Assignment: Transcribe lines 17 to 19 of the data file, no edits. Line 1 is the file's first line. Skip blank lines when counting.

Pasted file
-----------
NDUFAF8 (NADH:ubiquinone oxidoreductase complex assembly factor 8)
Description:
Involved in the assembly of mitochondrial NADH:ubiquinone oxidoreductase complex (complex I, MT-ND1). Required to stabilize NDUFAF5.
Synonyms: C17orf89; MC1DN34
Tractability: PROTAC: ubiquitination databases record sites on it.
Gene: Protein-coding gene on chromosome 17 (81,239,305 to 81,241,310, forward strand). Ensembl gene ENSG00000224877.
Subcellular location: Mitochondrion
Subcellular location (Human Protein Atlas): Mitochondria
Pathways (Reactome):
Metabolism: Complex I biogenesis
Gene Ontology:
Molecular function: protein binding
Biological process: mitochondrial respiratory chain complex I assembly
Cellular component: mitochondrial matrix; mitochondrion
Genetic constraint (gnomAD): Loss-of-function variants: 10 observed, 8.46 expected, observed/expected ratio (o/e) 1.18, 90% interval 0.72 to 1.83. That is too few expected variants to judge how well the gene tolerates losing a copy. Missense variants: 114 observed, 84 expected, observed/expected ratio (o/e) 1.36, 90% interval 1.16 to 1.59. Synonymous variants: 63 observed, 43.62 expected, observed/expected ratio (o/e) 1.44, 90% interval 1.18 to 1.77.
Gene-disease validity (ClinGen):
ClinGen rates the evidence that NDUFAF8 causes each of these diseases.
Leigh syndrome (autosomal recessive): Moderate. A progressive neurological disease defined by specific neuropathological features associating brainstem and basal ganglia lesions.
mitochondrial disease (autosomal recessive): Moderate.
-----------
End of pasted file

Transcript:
ClinGen rates the evidence that NDUFAF8 causes each of these diseases.
Leigh syndrome (autosomal recessive): Moderate. A progressive neurological disease defined by specific neuropathological features associating brainstem and basal ganglia lesions.
mitochondrial disease (autosomal recessive): Moderate.